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Toxicological information

Endpoint summary

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Description of key information

Read-across from soluble cobalt substances (i.e., cobalt dichloride and cobalt sulfate) and sodium sulfamate to cobalt(2 +) disulfamate is performed. A detailed documentation on read-across is attached on IUCLID section 13 (CoSulf_Read Across Assessment Framework Report).

Sodium sulfamate:

Based on the findings in an adjuvant sensitisation test (M&K-test) in guinea pigs and in accordance to Regulation (EC) No 1272/2008, Sodium Sulphamate, does not possess a skin sensitisation potential.

Soluble cobalt substances *:

Cobalt dichloride and cobalt sulfate were identified as skin sensitisers in animal studies (guinea pig maximisation test and adjuvant and patch test, respectively) and cobalt dichloride was identified as a skin sensitiser in human observations (largely studies with volunteers).

Reference: * SIAR, 2014: https://hpvchemicals.oecd.org/ui/handler.axd?id=b789fd1c-bab3-433c-9f47-3cbd49042976

Key value for chemical safety assessment

Skin sensitisation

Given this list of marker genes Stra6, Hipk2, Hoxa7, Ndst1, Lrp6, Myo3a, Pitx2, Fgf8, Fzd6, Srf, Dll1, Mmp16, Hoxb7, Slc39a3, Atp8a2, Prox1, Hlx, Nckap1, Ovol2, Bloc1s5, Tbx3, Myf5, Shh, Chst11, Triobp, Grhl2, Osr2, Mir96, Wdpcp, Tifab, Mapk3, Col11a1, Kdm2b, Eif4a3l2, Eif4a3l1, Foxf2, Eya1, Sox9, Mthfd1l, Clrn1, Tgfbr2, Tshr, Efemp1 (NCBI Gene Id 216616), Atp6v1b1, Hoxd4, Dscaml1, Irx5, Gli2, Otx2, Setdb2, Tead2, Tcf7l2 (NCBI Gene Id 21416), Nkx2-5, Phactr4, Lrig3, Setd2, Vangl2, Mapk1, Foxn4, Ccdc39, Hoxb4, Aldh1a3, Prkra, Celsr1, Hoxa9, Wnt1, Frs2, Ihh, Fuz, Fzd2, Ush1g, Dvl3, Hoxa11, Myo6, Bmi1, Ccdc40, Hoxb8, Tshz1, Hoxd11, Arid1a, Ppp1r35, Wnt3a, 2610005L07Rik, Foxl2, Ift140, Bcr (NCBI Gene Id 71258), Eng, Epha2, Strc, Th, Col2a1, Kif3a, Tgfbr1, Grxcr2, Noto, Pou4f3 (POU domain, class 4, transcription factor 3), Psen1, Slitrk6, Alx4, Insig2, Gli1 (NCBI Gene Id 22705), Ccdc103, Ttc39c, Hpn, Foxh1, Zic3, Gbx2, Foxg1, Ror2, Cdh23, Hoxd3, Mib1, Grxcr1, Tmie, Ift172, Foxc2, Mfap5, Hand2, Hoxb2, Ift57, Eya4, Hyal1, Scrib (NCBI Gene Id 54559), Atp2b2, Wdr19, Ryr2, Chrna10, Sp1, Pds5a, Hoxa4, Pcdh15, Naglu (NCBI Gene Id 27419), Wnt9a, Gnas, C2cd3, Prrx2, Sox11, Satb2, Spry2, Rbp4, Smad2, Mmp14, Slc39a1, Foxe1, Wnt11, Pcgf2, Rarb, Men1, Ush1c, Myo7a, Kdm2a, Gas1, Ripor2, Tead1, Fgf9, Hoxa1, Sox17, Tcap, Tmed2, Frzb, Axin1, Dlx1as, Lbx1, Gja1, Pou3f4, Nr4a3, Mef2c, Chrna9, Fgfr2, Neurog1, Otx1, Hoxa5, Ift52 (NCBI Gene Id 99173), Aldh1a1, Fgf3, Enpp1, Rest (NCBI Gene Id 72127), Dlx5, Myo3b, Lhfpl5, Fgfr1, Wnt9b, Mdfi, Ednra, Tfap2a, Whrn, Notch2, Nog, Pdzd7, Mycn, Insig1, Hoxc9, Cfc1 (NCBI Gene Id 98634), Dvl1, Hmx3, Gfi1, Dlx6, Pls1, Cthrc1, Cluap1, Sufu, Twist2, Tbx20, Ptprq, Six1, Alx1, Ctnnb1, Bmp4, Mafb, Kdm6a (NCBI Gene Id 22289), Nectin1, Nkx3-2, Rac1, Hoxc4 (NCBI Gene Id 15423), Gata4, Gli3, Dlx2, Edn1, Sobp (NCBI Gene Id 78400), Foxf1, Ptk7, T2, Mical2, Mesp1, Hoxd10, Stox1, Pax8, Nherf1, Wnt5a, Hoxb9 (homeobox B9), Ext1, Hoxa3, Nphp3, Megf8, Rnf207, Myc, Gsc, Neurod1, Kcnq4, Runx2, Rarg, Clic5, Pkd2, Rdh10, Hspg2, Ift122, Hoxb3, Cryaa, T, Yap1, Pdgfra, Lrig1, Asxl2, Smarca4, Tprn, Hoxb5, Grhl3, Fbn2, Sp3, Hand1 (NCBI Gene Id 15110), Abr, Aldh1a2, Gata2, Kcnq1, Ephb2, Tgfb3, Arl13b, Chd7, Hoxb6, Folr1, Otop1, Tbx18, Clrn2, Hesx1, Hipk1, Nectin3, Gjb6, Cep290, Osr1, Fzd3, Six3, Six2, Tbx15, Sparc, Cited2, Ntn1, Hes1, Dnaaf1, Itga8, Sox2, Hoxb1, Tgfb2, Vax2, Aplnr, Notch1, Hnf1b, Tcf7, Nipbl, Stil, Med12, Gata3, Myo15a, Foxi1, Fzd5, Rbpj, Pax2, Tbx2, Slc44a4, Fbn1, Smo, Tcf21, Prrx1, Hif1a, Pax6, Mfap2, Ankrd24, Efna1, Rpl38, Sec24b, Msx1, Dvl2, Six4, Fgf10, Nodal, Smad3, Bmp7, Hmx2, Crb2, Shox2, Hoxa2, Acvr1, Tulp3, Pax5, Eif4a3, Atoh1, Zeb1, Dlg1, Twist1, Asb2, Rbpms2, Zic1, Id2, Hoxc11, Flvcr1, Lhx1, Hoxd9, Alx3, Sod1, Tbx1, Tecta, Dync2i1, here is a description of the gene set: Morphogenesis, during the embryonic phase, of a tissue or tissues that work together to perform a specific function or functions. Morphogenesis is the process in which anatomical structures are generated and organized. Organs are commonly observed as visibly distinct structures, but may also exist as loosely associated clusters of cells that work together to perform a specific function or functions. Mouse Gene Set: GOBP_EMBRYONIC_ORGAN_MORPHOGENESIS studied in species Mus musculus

Endpoint conclusion
Endpoint conclusion:
adverse effect observed (sensitising)
Additional information:

For soluble cobalt substances studies in humans are available which are included in IUCLID secion 7.10.4 and discussed in endpoint summary IUCLID section 7.4 "Co_Sensitisation".

Justification for classification or non-classification

Cobalt chloride is already legally classified as skin sensitiser according to annex VI of regulation (EC) 1272/2008. This has been confirmed in animal tests and human case reports. Since, read-across to cobalt(2 +) disulfamate is considered to be fully justified cobalt(2 +) disulfamate will be classified as skin sensitiser category 1A (H317). Thus, further testing is not required, according to section 1.1.3 and 1.2, annex XI of regulation (EC) 1907/2006.

Since cobalt(2 +) disulfamate is produced and marked as 50% solution and the vapour pressure of this solution and cobalt(2 +) disulfamate tetrahydrate (only stable as tetrahydrate; see IUCLID section 4.6 "vapour pressure") is negligible and therefore, inhalation of cobalt(2 +) sulfamate is considered to be of low relevance, it is foreseen to not classify cobalt(2 +) disulfamate as respiratory sensitiser.